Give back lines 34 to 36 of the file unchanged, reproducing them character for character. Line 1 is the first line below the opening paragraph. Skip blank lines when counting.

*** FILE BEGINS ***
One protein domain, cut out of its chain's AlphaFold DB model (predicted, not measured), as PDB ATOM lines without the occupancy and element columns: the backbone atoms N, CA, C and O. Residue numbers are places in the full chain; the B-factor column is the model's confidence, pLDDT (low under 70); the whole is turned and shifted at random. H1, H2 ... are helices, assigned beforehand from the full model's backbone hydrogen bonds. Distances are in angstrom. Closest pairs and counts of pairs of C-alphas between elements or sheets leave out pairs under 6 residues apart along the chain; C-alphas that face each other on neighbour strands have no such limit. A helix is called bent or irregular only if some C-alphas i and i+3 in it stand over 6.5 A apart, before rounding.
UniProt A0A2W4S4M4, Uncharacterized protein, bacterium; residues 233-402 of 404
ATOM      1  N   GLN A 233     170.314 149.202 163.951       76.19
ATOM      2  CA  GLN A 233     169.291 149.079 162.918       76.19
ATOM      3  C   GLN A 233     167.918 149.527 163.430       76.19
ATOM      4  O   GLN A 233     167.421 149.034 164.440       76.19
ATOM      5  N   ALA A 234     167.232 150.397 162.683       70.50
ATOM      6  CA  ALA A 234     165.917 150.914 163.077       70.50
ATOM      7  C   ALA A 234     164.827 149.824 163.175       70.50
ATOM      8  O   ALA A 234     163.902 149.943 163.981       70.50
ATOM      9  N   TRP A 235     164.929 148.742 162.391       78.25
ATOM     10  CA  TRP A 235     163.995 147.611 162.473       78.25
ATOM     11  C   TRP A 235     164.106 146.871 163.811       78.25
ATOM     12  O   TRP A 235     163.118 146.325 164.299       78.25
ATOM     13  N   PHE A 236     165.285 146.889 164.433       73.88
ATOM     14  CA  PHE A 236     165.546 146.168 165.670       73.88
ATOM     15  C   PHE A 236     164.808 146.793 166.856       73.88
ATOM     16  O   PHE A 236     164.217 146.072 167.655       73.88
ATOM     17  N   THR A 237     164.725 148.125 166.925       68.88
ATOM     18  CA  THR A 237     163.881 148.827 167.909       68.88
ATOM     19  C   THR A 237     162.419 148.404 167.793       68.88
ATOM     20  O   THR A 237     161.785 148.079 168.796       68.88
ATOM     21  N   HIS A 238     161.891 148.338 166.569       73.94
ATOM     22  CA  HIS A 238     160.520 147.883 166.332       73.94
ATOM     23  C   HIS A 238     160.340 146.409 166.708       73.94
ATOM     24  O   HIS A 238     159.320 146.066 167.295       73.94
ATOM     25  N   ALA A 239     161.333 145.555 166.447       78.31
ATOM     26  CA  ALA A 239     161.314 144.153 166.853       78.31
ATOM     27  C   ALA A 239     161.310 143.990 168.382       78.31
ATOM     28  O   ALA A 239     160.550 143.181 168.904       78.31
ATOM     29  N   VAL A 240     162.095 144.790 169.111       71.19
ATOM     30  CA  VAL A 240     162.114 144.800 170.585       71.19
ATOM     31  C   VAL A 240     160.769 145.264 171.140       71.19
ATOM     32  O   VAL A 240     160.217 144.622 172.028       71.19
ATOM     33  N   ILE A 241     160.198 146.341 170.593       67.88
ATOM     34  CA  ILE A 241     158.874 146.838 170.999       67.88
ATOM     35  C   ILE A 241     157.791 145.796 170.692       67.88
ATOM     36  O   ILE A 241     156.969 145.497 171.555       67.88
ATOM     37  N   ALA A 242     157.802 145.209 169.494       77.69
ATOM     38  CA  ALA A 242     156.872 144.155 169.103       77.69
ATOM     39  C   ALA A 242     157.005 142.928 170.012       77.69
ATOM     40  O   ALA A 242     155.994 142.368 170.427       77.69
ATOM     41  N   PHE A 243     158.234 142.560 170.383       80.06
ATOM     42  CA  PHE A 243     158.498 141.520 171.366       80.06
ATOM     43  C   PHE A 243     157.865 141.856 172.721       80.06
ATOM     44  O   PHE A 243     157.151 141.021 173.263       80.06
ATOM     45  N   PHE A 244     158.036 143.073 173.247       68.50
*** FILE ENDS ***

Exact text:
ATOM     33  N   ILE A 241     160.198 146.341 170.593       67.88
ATOM     34  CA  ILE A 241     158.874 146.838 170.999       67.88
ATOM     35  C   ILE A 241     157.791 145.796 170.692       67.88